KU researchers assert FCC map of high-speed broadband access in Kansas ‘highly inaccurate’
Donna Ginther, director of the Institute for Policy and Social Research at the University of Kansas, said the Federal Communications Commission’s map of broadband access in Kansas was inaccurate She estimated 1 million Kansans lack access to quality high-speed internet services. (Kansas Reflector screen capture of Kansas Legislature YouTube channel)
TOPEKA — The Federal Communications Commission’s state-by-state map of broadband availability didn’t capture the potential of 1 million Kansans living in regions without adequate high-speed service, University of Kansas researchers said.
The findings were significant because the federal government plans to distribute $42.5 billion in broadband expansion funding to states based on the FCC’s map. In November, the FCC released maps showing broadband was available across Kansas and more than three-fourths of the state’s residents had access to reliable service. The deadline for states to challenge the map is Friday.
“Kansans learned the hard way during the COVID-19 pandemic that broadband was necessary for work and education,” said Donna Ginther, a professor of economics and director of the Institute for Policy and Social Research at the University of Kansas. “Our results show that the FCC map showing that 85% of Kansans have access to reliable broadband is highly inaccurate.”
KU researchers said the current FCC National Broadband Map of high-speed internet reflected a provider’s maximum advertised speed, which wasn’t the same as the level of service available to customers in a given location. Average download speeds were substantially higher for Kansans living within city limits compared to speeds available for Kansans outside city limits, the researchers said.
Researchers at KU concluded there was little reliable data on broadband access in Kansas and decided to create a survey with an embedded speed test. They interviewed constituents, residents and internet providers to develop a more complete picture of broadband issues in the state.
Internet service has become a more valuable quality-of-life tool among Kansans, but KU researchers indicated 44% of people responding to the survey reported dissatisfaction with their broadband service.
Respondents pointed to slow speeds, data caps, unreliable internet access and lack of options for service. Shortcomings in rural and frontier communities created challenges for people trying to perform their jobs, keep up with technological advancements and create future business opportunities.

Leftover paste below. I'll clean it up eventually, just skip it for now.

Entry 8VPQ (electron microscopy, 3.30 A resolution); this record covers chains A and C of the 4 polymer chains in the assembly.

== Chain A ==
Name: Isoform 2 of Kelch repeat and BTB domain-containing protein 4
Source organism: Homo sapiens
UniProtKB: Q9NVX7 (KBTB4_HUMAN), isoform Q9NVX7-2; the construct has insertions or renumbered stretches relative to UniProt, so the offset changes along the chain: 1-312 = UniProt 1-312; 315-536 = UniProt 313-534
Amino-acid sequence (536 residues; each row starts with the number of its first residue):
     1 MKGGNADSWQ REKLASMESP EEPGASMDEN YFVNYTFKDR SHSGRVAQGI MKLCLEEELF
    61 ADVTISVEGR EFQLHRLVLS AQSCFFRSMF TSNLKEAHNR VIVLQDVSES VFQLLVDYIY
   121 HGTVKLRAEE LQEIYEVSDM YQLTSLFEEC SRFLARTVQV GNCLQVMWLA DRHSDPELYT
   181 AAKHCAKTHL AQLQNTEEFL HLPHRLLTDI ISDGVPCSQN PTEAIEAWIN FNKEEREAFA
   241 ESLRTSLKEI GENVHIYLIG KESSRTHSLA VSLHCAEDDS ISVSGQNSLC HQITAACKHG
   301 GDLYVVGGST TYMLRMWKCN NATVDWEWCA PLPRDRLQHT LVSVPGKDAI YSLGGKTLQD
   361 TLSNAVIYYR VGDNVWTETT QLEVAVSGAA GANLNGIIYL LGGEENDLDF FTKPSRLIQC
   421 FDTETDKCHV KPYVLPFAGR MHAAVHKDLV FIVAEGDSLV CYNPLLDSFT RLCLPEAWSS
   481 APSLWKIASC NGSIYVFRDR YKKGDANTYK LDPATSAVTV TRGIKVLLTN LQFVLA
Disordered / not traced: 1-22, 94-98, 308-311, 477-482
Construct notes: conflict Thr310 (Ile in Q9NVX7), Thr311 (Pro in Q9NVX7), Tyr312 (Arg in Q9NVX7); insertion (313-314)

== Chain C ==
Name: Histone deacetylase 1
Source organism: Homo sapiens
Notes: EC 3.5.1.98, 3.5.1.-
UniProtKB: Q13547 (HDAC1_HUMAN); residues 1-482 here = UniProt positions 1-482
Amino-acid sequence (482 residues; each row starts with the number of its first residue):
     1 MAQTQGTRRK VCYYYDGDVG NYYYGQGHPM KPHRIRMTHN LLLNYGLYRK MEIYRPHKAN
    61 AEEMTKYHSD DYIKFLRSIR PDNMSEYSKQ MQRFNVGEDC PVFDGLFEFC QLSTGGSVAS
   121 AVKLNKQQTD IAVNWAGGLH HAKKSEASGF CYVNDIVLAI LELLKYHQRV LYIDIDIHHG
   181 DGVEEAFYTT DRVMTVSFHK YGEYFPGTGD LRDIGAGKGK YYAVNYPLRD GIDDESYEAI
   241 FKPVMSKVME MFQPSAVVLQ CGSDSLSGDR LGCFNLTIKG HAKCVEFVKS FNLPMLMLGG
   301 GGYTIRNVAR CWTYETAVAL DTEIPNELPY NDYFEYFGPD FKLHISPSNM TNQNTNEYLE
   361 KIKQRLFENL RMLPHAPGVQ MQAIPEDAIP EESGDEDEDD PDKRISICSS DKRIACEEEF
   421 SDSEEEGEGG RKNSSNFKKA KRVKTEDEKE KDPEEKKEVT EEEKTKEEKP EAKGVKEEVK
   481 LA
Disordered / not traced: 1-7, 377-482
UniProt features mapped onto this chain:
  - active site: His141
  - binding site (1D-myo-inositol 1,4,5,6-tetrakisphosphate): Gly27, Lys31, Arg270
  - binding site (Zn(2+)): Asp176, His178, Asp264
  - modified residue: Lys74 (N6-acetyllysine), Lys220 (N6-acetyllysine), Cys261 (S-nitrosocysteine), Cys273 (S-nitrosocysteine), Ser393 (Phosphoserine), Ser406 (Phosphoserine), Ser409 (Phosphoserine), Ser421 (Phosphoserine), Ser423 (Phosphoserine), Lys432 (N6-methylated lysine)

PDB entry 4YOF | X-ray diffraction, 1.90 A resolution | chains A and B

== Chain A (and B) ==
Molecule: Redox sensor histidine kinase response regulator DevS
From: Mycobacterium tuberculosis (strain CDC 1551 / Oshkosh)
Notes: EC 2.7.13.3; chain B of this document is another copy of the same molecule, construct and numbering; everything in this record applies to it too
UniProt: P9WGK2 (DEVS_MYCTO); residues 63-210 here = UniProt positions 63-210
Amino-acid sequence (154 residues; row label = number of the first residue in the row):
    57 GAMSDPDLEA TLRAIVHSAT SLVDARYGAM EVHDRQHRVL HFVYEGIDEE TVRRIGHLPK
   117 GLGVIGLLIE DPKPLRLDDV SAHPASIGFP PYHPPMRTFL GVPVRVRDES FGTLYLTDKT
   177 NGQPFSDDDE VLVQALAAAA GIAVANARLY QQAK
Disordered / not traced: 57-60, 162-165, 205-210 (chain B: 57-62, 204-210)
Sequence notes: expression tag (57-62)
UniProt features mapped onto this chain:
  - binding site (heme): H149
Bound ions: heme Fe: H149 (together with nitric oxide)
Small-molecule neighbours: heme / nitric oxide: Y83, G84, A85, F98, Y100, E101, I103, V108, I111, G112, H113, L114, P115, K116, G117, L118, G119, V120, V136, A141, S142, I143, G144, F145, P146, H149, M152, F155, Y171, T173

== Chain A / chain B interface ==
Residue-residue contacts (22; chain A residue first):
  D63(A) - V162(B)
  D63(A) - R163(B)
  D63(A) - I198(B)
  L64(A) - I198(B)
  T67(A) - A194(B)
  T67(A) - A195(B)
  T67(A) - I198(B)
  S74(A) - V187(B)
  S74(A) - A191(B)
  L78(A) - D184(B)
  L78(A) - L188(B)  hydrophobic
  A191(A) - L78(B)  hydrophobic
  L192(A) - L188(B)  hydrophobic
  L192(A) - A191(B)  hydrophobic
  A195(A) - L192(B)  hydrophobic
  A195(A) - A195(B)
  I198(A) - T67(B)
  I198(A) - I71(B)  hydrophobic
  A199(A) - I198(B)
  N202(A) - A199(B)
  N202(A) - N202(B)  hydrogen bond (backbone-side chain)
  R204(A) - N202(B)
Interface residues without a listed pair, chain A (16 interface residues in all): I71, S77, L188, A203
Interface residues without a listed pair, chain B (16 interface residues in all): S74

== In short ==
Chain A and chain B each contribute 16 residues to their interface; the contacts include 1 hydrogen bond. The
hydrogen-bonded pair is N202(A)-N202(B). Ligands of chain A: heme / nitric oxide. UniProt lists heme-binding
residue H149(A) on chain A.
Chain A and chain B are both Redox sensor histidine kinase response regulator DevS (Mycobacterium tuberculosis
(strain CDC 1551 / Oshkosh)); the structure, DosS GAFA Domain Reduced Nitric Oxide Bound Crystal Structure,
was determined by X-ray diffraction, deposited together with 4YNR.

Research collaborator Germaine Halegoua, a University of Michigan professor, said speed and access of internet connections at a particular address were important to measure, but so was how people experienced speed, quality of connections and cost of access on a daily basis.
“That’s one of the reasons our survey results are informative,” Halegoua said. “They pair reported internet connection with information about what it means to have that sort of connection — the challenges, constraints and uneven availability experienced across the state as well as the gratitude some rural communities felt toward the independent internet service providers who made the effort to serve their regions.”
An executive summary of the KU analysis can be viewed at the Institute for Policy and Social Research’s website. Information about opportunities for the public to submit feedback on the FCC map can be found on the Kansas Department of Commerce’s website.
U.S. Rep. Sharice Davids, a Democrat from the Kansas City area, said accurate maps of broadband service in Kansas was essential. She said the state could be in line for as much as $100 million in broadband funding.
“If we want to improve access to high-speed internet in Kansas, we need an accurate understanding of where the gaps are,” Davids said. “That’s why I’m asking all Kansans to take a couple minutes out of their day to participate in this mapping project.”
U.S. Sen. Roger Marshall, a Kansas Republican, previously urged Kansans to submit information to the FCC regarding broadband coverage issues not revealed by the map. Democratic Gov. Laura Kelly had agreed to signed a letter with 14 other governors to ask for a 60-day extension to time to respond to the map.
This article was used by permission from the Kansas Reflector. The Kansas Reflector is a non-profit online news organization serving Kansas. For more information on the organization, go to its website at www.kansasreflector.com.